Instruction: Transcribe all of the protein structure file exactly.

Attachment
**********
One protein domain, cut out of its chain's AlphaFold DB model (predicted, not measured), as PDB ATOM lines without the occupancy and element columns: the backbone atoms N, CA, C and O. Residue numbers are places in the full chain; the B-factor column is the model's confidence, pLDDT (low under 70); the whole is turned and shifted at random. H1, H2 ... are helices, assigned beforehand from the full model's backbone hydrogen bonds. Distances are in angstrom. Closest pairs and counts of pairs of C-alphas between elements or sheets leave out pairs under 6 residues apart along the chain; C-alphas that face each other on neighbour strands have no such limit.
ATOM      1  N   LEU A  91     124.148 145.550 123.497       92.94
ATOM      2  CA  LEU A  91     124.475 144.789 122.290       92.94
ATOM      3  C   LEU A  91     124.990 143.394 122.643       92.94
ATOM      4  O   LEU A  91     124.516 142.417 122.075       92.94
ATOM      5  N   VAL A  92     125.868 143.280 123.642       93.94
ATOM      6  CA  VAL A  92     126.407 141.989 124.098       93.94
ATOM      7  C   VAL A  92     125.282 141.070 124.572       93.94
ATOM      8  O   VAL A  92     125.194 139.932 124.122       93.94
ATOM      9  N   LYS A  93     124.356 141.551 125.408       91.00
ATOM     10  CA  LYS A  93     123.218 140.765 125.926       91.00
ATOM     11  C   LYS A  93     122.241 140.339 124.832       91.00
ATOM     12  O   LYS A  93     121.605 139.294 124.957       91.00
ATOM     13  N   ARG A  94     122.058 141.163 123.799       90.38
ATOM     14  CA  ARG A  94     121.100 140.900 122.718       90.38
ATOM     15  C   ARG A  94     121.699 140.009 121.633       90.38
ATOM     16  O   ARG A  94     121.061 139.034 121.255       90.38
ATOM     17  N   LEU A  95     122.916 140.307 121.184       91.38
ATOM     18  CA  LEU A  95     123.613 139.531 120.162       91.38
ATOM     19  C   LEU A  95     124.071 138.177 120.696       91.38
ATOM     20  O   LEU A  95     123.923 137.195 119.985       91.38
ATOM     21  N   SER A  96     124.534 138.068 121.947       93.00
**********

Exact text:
One protein domain, cut out of its chain's AlphaFold DB model (predicted, not measured), as PDB ATOM lines without the occupancy and element columns: the backbone atoms N, CA, C and O. Residue numbers are places in the full chain; the B-factor column is the model's confidence, pLDDT (low under 70); the whole is turned and shifted at random. H1, H2 ... are helices, assigned beforehand from the full model's backbone hydrogen bonds. Distances are in angstrom. Closest pairs and counts of pairs of C-alphas between elements or sheets leave out pairs under 6 residues apart along the chain; C-alphas that face each other on neighbour strands have no such limit.
ATOM      1  N   LEU A  91     124.148 145.550 123.497       92.94
ATOM      2  CA  LEU A  91     124.475 144.789 122.290       92.94
ATOM      3  C   LEU A  91     124.990 143.394 122.643       92.94
ATOM      4  O   LEU A  91     124.516 142.417 122.075       92.94
ATOM      5  N   VAL A  92     125.868 143.280 123.642       93.94
ATOM      6  CA  VAL A  92     126.407 141.989 124.098       93.94
ATOM      7  C   VAL A  92     125.282 141.070 124.572       93.94
ATOM      8  O   VAL A  92     125.194 139.932 124.122       93.94
ATOM      9  N   LYS A  93     124.356 141.551 125.408       91.00
ATOM     10  CA  LYS A  93     123.218 140.765 125.926       91.00
ATOM     11  C   LYS A  93     122.241 140.339 124.832       91.00
ATOM     12  O   LYS A  93     121.605 139.294 124.957       91.00
ATOM     13  N   ARG A  94     122.058 141.163 123.799       90.38
ATOM     14  CA  ARG A  94     121.100 140.900 122.718       90.38
ATOM     15  C   ARG A  94     121.699 140.009 121.633       90.38
ATOM     16  O   ARG A  94     121.061 139.034 121.255       90.38
ATOM     17  N   LEU A  95     122.916 140.307 121.184       91.38
ATOM     18  CA  LEU A  95     123.613 139.531 120.162       91.38
ATOM     19  C   LEU A  95     124.071 138.177 120.696       91.38
ATOM     20  O   LEU A  95     123.923 137.195 119.985       91.38
ATOM     21  N   SER A  96     124.534 138.068 121.947       93.00